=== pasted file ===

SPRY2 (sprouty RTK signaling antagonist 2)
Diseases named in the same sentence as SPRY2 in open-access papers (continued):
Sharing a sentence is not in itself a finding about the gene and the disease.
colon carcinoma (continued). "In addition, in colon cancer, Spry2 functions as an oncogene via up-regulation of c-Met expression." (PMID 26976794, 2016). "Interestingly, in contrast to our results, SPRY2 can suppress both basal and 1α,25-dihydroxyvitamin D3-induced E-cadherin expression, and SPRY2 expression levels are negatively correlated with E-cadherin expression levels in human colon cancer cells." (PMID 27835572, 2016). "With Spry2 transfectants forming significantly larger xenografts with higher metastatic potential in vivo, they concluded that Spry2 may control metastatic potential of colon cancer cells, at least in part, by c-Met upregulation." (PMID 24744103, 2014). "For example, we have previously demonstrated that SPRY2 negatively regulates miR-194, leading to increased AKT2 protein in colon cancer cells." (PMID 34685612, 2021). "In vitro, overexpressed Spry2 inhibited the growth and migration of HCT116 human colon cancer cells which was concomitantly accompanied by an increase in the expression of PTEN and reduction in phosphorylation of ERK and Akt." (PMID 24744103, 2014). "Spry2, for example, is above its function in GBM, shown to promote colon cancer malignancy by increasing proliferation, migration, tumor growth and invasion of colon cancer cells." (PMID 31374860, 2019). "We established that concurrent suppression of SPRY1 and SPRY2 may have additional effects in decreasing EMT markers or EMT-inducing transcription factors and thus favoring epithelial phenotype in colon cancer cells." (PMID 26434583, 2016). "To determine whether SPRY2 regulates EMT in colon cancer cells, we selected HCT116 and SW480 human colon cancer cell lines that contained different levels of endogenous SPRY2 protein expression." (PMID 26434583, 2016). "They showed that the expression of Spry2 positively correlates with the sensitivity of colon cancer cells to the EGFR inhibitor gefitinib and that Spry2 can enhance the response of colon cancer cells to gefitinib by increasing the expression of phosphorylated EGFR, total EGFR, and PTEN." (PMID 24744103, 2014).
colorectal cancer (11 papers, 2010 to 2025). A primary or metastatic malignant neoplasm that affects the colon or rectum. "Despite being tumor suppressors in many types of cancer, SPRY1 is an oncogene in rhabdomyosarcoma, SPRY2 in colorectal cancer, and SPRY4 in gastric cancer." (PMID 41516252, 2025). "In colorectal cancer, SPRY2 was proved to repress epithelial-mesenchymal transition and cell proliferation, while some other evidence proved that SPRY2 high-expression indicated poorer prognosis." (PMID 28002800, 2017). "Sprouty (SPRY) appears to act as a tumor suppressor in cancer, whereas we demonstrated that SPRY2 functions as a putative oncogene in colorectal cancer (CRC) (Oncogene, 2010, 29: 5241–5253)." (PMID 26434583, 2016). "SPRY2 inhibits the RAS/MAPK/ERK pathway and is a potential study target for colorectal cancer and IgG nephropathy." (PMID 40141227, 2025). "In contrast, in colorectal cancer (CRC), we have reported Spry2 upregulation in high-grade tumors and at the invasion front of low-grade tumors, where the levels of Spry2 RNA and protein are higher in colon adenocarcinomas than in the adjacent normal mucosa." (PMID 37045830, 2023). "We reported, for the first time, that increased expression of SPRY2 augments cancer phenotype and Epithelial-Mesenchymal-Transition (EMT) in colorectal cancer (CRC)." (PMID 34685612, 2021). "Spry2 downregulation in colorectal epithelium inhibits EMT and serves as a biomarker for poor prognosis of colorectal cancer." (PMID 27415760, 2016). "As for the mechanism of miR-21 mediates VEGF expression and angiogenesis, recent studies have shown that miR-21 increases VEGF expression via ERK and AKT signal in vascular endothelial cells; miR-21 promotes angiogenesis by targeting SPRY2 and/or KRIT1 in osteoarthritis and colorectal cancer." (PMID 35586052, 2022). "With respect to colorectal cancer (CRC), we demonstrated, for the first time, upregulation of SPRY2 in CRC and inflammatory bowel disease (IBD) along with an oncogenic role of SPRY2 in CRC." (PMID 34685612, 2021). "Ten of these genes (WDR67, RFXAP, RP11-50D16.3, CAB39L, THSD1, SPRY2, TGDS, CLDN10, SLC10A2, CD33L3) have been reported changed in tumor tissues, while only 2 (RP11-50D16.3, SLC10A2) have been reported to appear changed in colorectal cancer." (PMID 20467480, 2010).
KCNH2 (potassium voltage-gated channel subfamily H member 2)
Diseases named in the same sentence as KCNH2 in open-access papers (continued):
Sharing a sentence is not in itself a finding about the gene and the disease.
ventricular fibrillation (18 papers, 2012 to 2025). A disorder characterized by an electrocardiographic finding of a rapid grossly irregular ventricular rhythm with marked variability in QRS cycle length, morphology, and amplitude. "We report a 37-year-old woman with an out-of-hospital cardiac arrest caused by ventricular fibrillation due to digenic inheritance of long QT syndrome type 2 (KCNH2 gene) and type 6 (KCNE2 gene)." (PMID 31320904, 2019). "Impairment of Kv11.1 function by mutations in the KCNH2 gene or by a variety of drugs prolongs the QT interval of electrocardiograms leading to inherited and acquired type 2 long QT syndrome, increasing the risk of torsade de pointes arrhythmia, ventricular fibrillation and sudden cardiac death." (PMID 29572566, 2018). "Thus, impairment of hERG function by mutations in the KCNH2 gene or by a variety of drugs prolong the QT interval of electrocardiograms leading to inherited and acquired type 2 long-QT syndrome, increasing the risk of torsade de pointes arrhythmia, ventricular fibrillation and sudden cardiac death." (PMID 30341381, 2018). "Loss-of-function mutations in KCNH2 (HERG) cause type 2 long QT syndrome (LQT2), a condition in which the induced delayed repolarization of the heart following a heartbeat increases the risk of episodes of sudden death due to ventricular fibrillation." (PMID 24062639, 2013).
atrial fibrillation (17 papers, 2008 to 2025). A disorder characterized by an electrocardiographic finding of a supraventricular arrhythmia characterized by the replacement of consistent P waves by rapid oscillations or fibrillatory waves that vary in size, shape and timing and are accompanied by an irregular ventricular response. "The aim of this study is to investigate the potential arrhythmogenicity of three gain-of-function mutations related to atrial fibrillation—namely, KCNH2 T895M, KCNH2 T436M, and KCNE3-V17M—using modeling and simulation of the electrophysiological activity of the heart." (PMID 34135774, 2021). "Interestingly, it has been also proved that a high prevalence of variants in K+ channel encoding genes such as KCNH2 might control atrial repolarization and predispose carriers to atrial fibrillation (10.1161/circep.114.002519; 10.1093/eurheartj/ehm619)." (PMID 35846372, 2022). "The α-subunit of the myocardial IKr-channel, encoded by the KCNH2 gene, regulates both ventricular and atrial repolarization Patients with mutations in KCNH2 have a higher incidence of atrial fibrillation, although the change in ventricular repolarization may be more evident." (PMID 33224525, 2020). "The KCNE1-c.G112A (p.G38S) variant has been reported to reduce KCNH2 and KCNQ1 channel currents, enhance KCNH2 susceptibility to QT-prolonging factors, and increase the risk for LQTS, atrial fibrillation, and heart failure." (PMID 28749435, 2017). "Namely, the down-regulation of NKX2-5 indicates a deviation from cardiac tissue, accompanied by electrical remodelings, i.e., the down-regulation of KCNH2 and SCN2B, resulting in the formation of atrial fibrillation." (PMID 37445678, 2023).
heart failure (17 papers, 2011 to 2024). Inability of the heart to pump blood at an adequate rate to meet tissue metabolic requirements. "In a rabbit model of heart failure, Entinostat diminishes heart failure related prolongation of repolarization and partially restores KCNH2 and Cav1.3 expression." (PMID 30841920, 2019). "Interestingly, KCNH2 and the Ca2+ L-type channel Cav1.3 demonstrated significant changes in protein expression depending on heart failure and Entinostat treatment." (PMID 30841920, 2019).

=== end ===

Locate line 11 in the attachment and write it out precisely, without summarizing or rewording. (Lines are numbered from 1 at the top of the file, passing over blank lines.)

heart failure (17 papers, 2011 to 2024). Inability of the heart to pump blood at an adequate rate to meet tissue metabolic requirements. "In a rabbit model of heart failure, Entinostat diminishes heart failure related prolongation of repolarization and partially restores KCNH2 and Cav1.3 expression." (PMID 30841920, 2019). "Interestingly, KCNH2 and the Ca2+ L-type channel Cav1.3 demonstrated significant changes in protein expression depending on heart failure and Entinostat treatment." (PMID 30841920, 2019).